Formed in 1956 by harpist, Osvaldo Ganoa, Los Comuneros de Paraguay were one of the more successful conjuntos de arpa that came out of Paraguay in the mid-twentieth century. They toured extensively throughout Latin America and enjoyed a substantial degree of international notoriety, as evidenced by this El Salvadorian pressing of their recordings of Anahí and Regalo de Amor. While they were somewhat adept at performing various Latin American genres, the two pieces featured here highlight their skill and grace in performing the ritmo guaranía of their native Paraguay.
Formed during the military dictatorship of Stroessner and baring the namesake of an early 18th century anti-colonial movement, Los Comuneros de Paraguay contributed to the nationalist fervor of the period with recordings such as these two. Anahí recounts the myth of a Guaraní princess, famous for her exquisite singing voice, who was taken captive by Spanish colonizers. She escapes, murdering a sentinel in the process, only to be recaptured and subsequently executed by being tied to a Ceibo tree and burned alive. As the flames engulf her, she transforms into the bright red flowers of the tree. The piece was written in the 1940’s by Argentine composer, Osvaldo Sosa Cordero, as commissioned by the Minister of Education for the declaration of the Ceibo flower as the national flower of Argentina. Regalo de Amor is a beautiful dedication of love composed by Paraguayan composer, Maurico Cardozo Ocampo, who dedicated himself to the preservation of the Paraguayan culture. The piece is sung in Spanish and Guaraní, both official languages of Paraguay, with the latter being the only such distinction of an indigenous language in Latin America that I know of.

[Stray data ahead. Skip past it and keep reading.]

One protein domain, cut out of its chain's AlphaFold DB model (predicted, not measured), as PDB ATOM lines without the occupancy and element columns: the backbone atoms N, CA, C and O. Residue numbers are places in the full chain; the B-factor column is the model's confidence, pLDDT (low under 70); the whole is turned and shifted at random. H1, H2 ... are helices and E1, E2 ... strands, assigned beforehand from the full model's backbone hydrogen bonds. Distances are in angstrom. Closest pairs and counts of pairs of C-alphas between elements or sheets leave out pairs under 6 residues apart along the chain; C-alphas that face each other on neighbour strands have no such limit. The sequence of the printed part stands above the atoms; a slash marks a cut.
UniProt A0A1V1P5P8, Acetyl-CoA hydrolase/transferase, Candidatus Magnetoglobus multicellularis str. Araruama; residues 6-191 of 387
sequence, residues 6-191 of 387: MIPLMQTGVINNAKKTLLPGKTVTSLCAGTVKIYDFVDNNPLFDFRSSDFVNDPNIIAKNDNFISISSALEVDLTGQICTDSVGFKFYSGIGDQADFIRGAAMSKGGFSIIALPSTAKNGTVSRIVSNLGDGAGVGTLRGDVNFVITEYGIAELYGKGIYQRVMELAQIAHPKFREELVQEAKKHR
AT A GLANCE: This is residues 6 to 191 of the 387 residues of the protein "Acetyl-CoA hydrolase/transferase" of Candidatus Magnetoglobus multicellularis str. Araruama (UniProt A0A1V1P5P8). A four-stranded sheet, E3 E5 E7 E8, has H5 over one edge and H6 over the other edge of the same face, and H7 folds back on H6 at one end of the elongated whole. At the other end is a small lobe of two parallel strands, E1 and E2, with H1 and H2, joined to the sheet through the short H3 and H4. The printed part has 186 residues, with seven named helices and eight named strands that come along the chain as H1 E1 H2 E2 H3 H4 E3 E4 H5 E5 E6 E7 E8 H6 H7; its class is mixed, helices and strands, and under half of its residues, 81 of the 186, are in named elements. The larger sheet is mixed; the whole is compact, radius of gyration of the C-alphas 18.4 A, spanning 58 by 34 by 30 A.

Both tracks feature the angelic voice of Nair, the lead vocalist of the conjunto who only went by her first name, and the understated harp of Ganoa, which interplays beautifully with an unknown pianist. The lilting guaranía rhythm evokes sentiments of love and forlornness, giving both pieces an endearing and haunting quality. I get chills! Enjoy!
– Marcos Juarez
You can check out my homeboy Marcos Juarez on KALX radio station each Thursday from 12:30 to 3:00 pm for the finest in Latin American music. Trying to get Marcos to be a regular contributor to Super Sonido so please bother him here and tell him to do so. The guy has a totally different approach to the Latin American music that he collects, from Latin funk to that more traditional/indigenous sound you’re hearing now. Thanks Marcos – first music from Paraguay I’ve had on this site and I couldn’t be happier.
– Sonido Franko